Vocal Dysfunction in Young-onset Parkinson's Disease

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Bassich-Zeren, Celia J.
McCall, G N.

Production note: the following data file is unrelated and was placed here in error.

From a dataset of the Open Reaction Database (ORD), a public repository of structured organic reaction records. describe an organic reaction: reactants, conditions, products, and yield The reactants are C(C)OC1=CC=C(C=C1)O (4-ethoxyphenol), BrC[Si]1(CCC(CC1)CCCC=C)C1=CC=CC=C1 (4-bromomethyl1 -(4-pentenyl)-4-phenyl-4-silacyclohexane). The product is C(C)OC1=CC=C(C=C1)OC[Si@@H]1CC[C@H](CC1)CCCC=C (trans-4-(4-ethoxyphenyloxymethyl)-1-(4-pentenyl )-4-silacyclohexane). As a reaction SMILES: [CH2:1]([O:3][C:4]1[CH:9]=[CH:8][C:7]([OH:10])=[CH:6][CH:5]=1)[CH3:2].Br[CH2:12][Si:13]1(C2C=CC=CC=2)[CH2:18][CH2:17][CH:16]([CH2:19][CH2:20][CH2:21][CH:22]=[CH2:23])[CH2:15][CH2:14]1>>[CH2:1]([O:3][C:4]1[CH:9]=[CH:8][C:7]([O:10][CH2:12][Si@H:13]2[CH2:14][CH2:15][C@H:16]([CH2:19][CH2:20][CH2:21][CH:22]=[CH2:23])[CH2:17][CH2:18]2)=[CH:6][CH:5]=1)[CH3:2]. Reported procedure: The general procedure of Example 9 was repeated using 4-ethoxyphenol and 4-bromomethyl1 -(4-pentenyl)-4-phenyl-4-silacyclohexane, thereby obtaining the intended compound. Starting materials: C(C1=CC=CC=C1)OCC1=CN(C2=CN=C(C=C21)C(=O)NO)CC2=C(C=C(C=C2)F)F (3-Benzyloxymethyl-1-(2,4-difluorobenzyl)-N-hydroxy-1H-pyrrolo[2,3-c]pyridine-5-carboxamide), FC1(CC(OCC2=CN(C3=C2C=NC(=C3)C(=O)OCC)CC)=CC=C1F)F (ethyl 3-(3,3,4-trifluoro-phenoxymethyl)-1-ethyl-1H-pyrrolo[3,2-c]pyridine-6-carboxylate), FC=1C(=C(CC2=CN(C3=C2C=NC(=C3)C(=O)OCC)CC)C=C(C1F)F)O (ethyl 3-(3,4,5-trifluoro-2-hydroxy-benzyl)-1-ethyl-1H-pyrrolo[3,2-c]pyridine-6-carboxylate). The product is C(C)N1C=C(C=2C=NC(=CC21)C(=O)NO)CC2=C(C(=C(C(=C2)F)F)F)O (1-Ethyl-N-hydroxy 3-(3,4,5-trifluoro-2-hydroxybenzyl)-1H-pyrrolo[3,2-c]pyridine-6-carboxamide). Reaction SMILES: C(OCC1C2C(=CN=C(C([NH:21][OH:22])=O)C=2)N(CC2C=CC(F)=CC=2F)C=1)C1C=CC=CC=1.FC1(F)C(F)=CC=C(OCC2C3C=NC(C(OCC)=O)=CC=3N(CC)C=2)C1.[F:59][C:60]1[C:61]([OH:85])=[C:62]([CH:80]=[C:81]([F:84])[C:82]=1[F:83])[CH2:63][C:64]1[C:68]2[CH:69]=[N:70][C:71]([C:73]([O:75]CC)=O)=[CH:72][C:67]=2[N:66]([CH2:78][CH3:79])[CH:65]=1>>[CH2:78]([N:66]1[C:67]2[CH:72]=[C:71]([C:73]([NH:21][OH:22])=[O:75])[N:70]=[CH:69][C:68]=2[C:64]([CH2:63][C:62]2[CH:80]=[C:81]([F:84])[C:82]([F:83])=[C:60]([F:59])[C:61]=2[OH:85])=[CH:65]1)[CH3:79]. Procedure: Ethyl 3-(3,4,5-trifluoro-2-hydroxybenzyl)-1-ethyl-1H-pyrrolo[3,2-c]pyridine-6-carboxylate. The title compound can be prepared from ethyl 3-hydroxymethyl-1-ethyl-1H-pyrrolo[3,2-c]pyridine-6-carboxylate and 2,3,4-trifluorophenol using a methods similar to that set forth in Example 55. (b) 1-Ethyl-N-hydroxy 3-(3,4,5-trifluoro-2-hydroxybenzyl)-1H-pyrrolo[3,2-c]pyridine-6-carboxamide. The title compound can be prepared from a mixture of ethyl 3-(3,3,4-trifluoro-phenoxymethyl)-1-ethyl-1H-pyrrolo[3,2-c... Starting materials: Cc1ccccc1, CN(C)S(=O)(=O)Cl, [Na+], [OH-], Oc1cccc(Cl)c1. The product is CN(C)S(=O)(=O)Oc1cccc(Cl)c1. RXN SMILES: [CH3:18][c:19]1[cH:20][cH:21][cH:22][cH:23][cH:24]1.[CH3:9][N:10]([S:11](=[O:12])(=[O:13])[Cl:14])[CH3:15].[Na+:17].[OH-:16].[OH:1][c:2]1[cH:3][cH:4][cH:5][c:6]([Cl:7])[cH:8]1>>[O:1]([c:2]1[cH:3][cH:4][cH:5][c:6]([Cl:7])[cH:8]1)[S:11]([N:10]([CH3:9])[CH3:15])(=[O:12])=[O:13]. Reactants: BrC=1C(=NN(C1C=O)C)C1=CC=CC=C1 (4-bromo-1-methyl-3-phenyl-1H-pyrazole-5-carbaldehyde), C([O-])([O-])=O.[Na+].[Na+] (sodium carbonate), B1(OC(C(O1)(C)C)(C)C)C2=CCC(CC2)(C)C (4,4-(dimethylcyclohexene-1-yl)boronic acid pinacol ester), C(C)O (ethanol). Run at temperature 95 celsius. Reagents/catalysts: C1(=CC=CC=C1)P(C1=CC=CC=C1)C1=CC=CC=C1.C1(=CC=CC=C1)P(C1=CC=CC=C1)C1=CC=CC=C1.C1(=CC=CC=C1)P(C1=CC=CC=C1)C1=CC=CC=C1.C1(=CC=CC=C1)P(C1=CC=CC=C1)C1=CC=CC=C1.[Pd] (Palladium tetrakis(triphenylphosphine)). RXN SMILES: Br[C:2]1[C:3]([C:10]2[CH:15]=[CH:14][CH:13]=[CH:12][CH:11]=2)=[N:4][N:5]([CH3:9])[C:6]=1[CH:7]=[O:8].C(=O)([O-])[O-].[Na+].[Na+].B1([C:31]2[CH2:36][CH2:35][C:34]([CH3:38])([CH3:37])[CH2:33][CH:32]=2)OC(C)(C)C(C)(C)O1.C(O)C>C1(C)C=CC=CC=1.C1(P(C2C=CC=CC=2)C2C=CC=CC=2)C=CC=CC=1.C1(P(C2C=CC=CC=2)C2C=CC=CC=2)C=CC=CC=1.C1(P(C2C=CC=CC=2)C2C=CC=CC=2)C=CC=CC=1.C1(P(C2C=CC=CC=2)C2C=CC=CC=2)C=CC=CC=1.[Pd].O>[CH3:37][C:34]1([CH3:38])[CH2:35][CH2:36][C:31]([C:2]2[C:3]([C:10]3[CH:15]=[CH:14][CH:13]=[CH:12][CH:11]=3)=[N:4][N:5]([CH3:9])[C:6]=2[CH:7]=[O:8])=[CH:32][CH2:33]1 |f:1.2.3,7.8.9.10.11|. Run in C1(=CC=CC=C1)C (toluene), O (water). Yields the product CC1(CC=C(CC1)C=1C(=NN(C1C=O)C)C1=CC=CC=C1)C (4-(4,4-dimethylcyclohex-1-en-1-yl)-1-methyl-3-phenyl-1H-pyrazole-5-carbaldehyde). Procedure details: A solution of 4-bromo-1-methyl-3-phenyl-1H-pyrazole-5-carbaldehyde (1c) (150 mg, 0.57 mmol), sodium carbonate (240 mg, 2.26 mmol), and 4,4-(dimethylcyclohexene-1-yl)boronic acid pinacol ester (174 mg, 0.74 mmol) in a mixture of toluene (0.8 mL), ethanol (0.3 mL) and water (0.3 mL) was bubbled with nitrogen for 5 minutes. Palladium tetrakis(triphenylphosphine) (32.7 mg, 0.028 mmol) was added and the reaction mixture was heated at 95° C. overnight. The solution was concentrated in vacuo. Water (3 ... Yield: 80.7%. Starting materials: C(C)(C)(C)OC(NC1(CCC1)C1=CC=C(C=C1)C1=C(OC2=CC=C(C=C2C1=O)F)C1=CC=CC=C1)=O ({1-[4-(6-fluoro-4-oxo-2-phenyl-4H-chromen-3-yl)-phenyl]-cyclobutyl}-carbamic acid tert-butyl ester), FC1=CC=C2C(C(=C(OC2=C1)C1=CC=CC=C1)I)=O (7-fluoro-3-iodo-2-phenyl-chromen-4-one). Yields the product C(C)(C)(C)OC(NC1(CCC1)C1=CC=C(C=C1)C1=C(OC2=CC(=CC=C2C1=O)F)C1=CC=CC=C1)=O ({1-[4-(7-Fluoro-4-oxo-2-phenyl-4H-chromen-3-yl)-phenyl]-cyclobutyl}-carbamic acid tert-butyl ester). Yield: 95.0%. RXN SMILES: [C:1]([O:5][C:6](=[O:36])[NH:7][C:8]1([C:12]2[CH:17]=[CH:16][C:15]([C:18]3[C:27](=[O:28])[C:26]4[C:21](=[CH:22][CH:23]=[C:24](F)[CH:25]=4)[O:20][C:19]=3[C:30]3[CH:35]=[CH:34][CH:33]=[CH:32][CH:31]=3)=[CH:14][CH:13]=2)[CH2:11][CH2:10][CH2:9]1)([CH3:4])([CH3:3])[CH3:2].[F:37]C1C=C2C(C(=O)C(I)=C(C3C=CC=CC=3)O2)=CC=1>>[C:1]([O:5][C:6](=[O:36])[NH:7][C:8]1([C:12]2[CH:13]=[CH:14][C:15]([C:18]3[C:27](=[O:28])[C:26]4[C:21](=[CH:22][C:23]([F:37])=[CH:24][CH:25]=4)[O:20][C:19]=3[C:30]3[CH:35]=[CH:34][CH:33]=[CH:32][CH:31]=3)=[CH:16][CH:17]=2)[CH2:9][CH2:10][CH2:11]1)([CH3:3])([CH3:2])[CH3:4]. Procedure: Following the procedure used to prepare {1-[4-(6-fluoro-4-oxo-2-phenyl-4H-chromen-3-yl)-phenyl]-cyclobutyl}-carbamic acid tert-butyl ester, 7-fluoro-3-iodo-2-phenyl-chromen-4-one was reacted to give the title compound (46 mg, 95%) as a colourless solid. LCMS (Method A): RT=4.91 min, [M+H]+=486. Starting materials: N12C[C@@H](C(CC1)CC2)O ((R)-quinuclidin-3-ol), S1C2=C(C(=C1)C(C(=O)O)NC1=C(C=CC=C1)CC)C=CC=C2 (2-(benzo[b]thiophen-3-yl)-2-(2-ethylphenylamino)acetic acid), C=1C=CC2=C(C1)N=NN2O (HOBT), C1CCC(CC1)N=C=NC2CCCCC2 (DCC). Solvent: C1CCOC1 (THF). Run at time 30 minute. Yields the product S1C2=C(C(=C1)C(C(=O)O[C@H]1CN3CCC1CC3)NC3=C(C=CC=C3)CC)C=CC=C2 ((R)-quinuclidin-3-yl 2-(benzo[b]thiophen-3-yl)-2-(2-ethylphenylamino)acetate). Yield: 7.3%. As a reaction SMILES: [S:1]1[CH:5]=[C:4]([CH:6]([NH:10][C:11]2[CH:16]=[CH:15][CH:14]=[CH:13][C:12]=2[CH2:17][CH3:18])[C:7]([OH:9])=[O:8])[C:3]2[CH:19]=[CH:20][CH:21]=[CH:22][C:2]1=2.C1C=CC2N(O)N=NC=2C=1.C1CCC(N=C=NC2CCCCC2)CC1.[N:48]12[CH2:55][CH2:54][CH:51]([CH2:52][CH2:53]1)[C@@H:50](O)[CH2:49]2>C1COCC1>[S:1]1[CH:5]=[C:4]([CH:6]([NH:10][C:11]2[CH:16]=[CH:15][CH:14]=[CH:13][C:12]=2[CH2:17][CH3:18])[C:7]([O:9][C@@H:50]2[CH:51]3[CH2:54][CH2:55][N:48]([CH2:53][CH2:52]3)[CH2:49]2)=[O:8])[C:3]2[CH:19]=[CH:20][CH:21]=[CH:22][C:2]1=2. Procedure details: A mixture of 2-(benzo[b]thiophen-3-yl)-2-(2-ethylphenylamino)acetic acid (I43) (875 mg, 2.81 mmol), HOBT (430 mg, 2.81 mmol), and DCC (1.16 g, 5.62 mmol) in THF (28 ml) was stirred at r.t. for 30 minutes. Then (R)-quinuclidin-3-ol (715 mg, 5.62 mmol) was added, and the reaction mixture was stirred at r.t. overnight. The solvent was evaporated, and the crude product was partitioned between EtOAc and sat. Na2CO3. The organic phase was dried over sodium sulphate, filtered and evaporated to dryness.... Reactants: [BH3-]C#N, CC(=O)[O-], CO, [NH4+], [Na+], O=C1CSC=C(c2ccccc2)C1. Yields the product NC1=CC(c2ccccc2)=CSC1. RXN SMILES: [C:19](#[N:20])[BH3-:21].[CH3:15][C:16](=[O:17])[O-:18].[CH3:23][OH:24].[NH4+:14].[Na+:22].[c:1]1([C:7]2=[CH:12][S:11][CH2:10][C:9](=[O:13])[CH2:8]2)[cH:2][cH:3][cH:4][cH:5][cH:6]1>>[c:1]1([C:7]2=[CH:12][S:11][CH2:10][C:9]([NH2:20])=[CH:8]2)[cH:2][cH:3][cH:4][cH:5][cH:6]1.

Vocal dysfunction is well established in persons with older-onset Parkinson's disease (PD), but has not been investigated in the young-onset PD (YOPD) population. Voice deficits associated with older-onset PD mirror the characteristics of vocal aging, suggesting that our current knowledge base of laryngeal dysfunction in the PD population is confounded by aging effects. The purpose of this study was threefold: (a) to examine perceptual voice characteristics and the potential impact of voice symptoms on quality of life; (b) to compare YOPD and healthy control (HC) speakers' performance on two routinely used clinical tasks (sustained vowel phonation and laryngeal diadochokinesis); and (c) to experimentally manipulate and compare speakers' performance in producing phonatory offset-onset gestures as reflected in four phonetic contexts (each eliciting a different mechanism) across three speaking modes. Twelve YOPD speakers and twelve healthy control (HC) speakers participated. YOPD speakers reported voice symptoms of hypophonia, tremor, hoarseness, monotone, and impaired speech intelligibility. They demonstrated a mild to moderate voice handicap. Findings revealed no speaker group differences for speech intensity on sustained vowel phonation and reading tasks. YOPD speakers demonstrated a significantly decreased rate of syllable repetition and used a significantly greater number of pauses during production of one of two laryngeal diadochokinetic tasks. Acoustic measures associated with mechanisms of phonatory offset-onset demonstrated trends of speaker group differences, suggesting that YOPD speakers have impaired voicing control for mechanisms of phonatory offset-onset not associated with oral constriction. Intra-speaker group variability was observed for YOPD speakers. Inspection of speaker groups' performance across speaking modes suggested a disruption in the habitual setting of laryngeal posture in YOPD speakers; namely, they use a laryngeal postural setting that is similar to that observed in HC speakers when speaking in an aspirant or breathy voice mode. Speech masking facilitated a speaking mode change in YOPD speakers and could provide an effective and efficient treatment method for training persons with YOPD to speak in a projected mode. Vocal dysfunction is associated with YOPD and voice symptoms can appear early in the disease process, sometimes preceding onset of limb symptoms. Persons with YOPD should be routinely assessed for vocal dysfunction.